New Exercise, New Injury? Common Overuse Injuries & How to Prevent Them

By: Dr. Jessica Bailey

As the new year moves on and we reset our goals and expectations for the year, we often tend to go overboard on our newfound dreams – pushing a little too hard, going a little too far, all a little too fast. While our newfound motivation is inspiring, it can also be accompanied by new aches and pains as our bodies are new to the activity and not used to the load. 

One area you might find yourself at the beginning of the year is at the gym – lifting weights or trying out those cool moves you’ve recently seen on TikTok. Suddenly, your hands are gripping more weight than they have in years and you may start to notice some elbow pain and soreness around that bone in the inside of the elbow or forearm musculature. Or maybe your form didn’t look totally awesome when you were squatting and deadlifting… and now you have a nagging ache in your low back! 

Or perhaps you’re like me and you found yourself on a treadmill, running and running and going nowhere. Maybe half a mile in you start to notice a little pain in your knees or your shins. Or maybe your feet start to feel like someone is stabbing you in the sole. (That certainly was my experience when I first got into running!) Hopefully, you’ll be wiser than I was as you get into these activities and follow the advice below to continue working toward your goals this year, without increasing your pain and getting discouraged. To avoid some of these overuse/newcomer aches and pains, I would recommend the following:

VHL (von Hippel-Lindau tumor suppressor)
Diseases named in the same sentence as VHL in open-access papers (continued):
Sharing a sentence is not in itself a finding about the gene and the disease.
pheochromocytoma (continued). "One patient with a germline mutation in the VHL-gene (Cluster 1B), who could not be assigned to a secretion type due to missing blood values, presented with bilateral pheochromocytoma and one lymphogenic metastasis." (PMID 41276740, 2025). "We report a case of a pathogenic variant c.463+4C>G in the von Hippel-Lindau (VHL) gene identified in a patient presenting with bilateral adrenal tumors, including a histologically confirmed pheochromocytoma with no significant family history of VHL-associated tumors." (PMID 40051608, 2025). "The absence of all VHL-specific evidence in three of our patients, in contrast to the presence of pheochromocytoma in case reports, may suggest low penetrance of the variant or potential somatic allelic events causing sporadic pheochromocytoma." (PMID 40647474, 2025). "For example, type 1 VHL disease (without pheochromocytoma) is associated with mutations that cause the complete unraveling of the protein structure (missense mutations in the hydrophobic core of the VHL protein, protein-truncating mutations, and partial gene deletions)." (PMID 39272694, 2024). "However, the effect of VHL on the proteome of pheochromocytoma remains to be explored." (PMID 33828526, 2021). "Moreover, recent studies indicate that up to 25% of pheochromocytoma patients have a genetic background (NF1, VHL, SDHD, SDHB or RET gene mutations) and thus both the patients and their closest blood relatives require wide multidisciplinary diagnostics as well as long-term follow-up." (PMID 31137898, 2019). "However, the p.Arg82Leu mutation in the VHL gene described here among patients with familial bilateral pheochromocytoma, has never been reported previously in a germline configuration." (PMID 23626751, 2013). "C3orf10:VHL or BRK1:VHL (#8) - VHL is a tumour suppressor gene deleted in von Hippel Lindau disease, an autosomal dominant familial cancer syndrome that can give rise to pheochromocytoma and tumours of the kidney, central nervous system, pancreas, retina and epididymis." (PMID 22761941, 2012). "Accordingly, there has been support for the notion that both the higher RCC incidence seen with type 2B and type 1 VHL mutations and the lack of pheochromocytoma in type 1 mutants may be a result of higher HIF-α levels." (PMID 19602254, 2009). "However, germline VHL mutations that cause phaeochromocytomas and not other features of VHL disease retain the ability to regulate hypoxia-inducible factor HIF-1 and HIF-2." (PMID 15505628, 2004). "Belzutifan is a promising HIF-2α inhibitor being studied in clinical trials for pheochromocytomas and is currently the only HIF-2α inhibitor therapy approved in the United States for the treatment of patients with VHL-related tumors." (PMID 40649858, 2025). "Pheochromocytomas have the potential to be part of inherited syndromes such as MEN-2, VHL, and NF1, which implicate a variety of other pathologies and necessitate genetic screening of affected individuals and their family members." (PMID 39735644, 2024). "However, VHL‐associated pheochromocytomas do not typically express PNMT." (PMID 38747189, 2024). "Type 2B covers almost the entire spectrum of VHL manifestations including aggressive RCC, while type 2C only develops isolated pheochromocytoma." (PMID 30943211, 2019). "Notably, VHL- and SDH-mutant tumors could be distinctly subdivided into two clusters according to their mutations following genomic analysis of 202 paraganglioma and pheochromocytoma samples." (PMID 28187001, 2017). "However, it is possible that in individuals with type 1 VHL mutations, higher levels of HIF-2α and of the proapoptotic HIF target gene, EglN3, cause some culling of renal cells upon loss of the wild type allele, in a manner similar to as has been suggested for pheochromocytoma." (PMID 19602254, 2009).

• Start slower than you really want to. It can be easy to go all in and want to hit the gym 8 days a week when motivation is high. However, overdoing it is a huge contributor to developing overuse injuries and adding to burnout. Instead, maybe start with 2-3 days a week to allow your body a chance to adjust, adapt, and get stronger to support your new habit. Plus, you’re more likely to stick to a routine that’s reasonable! 
  • Don’t minimize the benefits of strength training. Even some gentle strength training can support your goals, especially if you’re trying to get into running or big lifts. You must develop a base of support for your body to be able to tolerate more impact and more weight. 
  • Don’t ignore pain. There is a difference between pain and soreness. Pain may feel more sharp, stabbing, and sudden and is likely your body telling you to stop. Soreness or muscle fatigue may feel more like a burn or ache and will come on more gradually over time, go away when the activity is done, and may come back again for 24-72 hours after activity. This is called DOMS: delayed-onset muscle soreness. If you notice that sharp, stabbing, or sudden pain during exercise and that immediately feels like you should stop then listen to your body and stop! If you notice the muscle fatigue feeling, lean into it! The only way to grow your body’s tolerance to exercise is to constantly push your own boundaries – but that shouldn’t be painful! 
  • Schedule an annual exam with your favorite local PTs for a full body assessment, which will help you identify your specific weakness and movement faults, and give you ideas for how to go about addressing them. This will help you stay consistent with your exercise routine in the long term! 

If you’re struggling with your new exercise routine or need help reaching your goals (new year’s or otherwise), Body One can help. Our team of experienced, caring providers works with patients of all ages and activity levels. We have three convenient Indianapolis locations: Fishers, North Meridian, and Zionsville. See what makes Body One better – and reach your goals this year!